HOUSTON -- The sports world has become well aware of Chris Hogan over the last two weeks. But he's not the only Bills castoff who will be starting for the Patriots in the Super Bowl next Sunday at NRG Stadium.
The other guy is Alan Branch. It's hard to miss him. Branch, a veteran defensive tackle, is a 6-6, 350-pound mountain of a man who helps anchor the middle of the NFL's top scoring defense. He's a durable, dependable run-plugger who has played in 47 straight games since joining the Pats midway through the 2014 season.
That's hardly the profile of the man who was cut by the Bills two weeks before the 2014 season. Branch, who had signed a three-year contract with a $3.1 million bonus during a productive 2013 for the Bills, skipped voluntary workouts after the season and reportedly showed up at camp in terrible shape.
Then, in late August, Branch was arrested for drunk driving in Cheektowaga. He was vomiting on the side of his car when police arrived. The Bills quickly cut him. He sat out for half the season before the Pats signed him to a one-year deal.
Branch wound up playing the rest of the season for New England and was on the field for Seattle's fateful interception that sealed the Super Bowl win. Two years later, the New Mexico native is back for another crack at a championship.
"I never really had a problem with drinking," Branch during a Thursday media session at the Pats' hotel. "But a lot of stuff happened to me that year before the season started and I made a dumb mistake. I took all the consequences, but I'm happy that I'm with the Patriots. So I guess there's a silver lining.
"I'm on a team that's a better fit for me and suits me well and winning some games," he said. "I definitely feel lucky. But with luck comes work."
It's difficult to reconcile how a player who didn't care enough to stay in shape with the Bills could become a stalwart under Bill Belichick, a coach renowned for his unsparing standards of discipline and hard work.
Branch hasn't quite been a model NFL citizen. He tested positive for marijuana last summer. The NFL suspended him for four games during the season, believing he had tested positive again. Branch appealed. The league reinstated him before hearing the appeal after learning the test had been in error.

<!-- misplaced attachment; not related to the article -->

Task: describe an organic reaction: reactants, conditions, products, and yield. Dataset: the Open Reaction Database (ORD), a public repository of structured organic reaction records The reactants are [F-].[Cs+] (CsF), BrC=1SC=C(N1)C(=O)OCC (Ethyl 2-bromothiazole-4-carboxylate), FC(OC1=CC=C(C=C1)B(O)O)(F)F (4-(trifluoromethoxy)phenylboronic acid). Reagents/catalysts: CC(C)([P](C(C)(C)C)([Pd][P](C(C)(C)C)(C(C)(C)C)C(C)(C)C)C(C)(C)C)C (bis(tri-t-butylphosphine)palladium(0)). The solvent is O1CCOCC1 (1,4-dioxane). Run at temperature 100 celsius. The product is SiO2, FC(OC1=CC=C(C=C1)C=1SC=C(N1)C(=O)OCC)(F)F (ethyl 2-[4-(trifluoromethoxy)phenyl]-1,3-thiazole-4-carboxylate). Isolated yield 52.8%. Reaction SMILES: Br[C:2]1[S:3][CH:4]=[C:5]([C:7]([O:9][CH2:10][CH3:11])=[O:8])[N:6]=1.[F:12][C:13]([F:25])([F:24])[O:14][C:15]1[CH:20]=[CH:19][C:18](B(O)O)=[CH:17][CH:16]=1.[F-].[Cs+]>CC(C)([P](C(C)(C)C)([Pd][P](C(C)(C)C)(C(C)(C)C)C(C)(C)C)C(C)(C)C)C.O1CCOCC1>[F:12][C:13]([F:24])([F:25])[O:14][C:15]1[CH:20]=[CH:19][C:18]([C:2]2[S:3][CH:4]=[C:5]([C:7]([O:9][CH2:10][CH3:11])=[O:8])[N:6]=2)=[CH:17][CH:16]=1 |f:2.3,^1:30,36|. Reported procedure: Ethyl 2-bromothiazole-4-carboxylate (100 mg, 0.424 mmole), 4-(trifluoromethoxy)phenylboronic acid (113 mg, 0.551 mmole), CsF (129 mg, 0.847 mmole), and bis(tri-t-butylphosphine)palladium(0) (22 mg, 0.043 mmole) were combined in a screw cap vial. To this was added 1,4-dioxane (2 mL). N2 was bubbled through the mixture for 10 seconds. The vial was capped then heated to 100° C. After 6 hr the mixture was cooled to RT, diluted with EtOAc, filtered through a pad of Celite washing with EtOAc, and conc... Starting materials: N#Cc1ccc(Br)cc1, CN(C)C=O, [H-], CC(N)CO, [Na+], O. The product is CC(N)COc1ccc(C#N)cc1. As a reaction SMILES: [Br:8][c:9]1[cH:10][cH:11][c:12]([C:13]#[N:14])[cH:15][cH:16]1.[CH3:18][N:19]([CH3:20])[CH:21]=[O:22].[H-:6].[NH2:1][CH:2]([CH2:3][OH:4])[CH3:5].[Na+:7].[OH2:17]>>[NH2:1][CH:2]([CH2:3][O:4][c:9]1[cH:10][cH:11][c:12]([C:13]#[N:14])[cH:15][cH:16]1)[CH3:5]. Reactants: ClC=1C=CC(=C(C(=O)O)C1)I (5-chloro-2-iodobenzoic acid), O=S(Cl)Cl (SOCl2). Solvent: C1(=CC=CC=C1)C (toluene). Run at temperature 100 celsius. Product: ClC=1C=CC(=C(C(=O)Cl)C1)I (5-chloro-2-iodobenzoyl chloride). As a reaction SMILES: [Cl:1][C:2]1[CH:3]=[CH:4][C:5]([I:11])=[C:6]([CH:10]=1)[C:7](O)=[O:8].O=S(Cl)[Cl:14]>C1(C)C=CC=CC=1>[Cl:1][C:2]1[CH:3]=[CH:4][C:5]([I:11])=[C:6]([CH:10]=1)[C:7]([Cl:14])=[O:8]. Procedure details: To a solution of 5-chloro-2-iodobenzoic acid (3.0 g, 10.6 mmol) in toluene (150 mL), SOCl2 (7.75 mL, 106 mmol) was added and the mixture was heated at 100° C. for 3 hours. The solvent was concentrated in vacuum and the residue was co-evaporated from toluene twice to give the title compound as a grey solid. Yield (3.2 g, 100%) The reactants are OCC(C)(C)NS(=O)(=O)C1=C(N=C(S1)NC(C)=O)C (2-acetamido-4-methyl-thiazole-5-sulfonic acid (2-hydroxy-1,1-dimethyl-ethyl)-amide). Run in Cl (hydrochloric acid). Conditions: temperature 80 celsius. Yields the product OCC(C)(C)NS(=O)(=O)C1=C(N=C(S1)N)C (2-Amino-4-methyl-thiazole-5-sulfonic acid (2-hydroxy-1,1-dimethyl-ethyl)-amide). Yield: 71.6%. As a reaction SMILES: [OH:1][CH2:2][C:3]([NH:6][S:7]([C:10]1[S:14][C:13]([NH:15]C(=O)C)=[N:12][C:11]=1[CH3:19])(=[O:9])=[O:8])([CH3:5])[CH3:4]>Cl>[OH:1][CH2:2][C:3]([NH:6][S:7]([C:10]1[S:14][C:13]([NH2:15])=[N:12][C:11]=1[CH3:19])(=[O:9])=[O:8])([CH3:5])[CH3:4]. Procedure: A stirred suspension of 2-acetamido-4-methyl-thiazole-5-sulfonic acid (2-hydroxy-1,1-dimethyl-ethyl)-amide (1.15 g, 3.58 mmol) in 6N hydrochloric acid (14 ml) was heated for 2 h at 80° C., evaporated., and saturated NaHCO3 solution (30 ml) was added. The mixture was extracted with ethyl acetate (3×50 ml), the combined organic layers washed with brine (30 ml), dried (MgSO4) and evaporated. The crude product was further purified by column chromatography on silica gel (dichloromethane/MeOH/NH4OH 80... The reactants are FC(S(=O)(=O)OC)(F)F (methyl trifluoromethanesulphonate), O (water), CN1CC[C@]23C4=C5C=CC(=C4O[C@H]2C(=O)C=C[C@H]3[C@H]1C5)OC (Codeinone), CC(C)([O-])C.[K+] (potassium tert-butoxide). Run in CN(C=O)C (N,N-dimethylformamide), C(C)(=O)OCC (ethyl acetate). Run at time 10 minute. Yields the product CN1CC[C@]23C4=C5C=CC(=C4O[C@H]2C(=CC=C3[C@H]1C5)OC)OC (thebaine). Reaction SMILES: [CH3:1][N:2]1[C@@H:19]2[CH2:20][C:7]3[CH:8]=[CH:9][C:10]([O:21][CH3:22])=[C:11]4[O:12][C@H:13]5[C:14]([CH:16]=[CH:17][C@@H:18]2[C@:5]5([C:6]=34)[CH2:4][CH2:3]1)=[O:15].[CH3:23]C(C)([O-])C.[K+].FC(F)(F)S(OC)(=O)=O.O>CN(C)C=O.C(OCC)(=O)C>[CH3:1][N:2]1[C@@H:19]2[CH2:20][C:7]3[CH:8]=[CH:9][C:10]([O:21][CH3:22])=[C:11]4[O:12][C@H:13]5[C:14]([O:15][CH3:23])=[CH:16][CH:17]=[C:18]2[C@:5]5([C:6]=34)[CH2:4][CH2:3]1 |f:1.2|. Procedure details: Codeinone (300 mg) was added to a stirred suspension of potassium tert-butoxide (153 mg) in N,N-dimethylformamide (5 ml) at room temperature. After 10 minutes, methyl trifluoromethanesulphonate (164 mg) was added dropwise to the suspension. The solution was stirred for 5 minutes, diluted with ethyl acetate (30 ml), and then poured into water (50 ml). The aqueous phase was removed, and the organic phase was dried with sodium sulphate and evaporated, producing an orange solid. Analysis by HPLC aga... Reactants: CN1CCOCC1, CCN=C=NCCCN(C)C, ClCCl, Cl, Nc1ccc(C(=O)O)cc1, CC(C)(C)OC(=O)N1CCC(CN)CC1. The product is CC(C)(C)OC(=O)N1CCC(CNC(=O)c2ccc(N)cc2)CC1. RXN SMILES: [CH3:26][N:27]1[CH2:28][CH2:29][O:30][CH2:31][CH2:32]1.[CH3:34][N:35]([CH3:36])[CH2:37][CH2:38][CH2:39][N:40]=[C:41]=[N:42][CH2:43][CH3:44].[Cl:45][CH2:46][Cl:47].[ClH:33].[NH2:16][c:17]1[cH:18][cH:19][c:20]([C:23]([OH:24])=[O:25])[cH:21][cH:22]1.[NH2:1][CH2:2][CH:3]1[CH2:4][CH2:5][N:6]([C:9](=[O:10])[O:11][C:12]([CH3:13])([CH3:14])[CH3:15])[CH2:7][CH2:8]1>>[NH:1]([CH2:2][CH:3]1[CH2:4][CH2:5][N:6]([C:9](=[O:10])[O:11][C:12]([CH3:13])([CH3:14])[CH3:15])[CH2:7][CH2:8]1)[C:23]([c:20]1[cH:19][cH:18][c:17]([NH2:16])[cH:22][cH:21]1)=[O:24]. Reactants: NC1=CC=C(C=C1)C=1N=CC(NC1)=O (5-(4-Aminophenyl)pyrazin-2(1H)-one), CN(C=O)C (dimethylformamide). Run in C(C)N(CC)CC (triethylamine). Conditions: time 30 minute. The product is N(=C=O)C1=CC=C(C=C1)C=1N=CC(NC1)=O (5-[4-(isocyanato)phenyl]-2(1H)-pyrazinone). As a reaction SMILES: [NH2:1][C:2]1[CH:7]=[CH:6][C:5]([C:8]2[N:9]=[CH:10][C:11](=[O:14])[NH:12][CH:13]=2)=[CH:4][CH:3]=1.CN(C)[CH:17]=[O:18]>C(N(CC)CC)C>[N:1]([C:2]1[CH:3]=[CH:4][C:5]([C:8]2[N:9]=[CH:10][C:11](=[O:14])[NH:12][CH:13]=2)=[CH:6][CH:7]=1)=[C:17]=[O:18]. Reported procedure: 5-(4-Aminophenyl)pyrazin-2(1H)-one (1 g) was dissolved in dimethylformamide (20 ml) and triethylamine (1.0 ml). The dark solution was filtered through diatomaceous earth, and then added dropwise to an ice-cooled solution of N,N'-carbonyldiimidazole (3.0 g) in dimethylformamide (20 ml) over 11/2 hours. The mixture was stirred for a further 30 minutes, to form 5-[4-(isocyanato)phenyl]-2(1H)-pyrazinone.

Still, you don't play 47 straight games for Belichick, starting in almost all of them, without a solid work ethic and a commitment to your team. Something went wrong in Buffalo, but the Pats took a chance on Branch and have not regretted it.
"It's not about what you did before," said defensive coordinator Matt Patricia. "It's not how you got there. It's not about any of that. It's about 'Hey, here's Day One, and how are we going to get better and then move forward, trying to get better every day', and he's done that.
"I enjoy all my time with him, I really do," Patricia said. "He's been great, he's been tough, he's been smart, he's tried to do everything we've asked."
Branch is one of six Pats to start every game this season, playing tackle or left defensive end. During the regular season, he had 49 tackles, a sack and a half, two quarterback hurries, three passes defensed and a forced fumble. He had a season-high seven tackles in the playoff win over Houston.
"I'm doing the same thing I did when I started in the league," said Branch, a second-round pick of the Cardinals in 2007 who is in his 10th season. "Sometime, the ball rolls in your direction and sometimes it doesn't. I'm playing a lot. You have to be on the field to get a lot of snaps. I put in work and things have fallen in my favor.
"With the game plan and the system that we have with 'Matty P's defense, it just worked out. I feel like I've been ready to capitalize on opportunities my whole career and I finally had the opportunity in front of me to make a huge difference and have my hand in the mix when it comes to defense."
Branch, 32, a family man with four young children, said he bears no resentment toward the Bills. But he believes he was made out to be a malcontent because of one bad mistake, one he admits could have resulted in someone getting killed.
"I was happy to get out of there," he said with a hearty laugh, "but I wasn't happy to sit on my couch for eight weeks, either. I enjoyed Coach" Doug "Marrone," he said. " A lot of guys on the team were good people. I guess I was ready to go and unknowingly made a decision that helped me get myself up out of there."
What about Doug Whaley, he was asked?
"Who?" Branch replied.
The general manager.
"Who?" he said.
Evidently, he left town with a negative impression of the GM, as Fred Jackson did a week later. Whaley cut him, so it's understandable. Next Sunday, Branch will appear in his eighth playoff game since leaving, so he's over it.
"I don't care about anything that has to do with Buffalo right now," he said. "I've got a game to play on Sunday. You can tell them that I don't really care."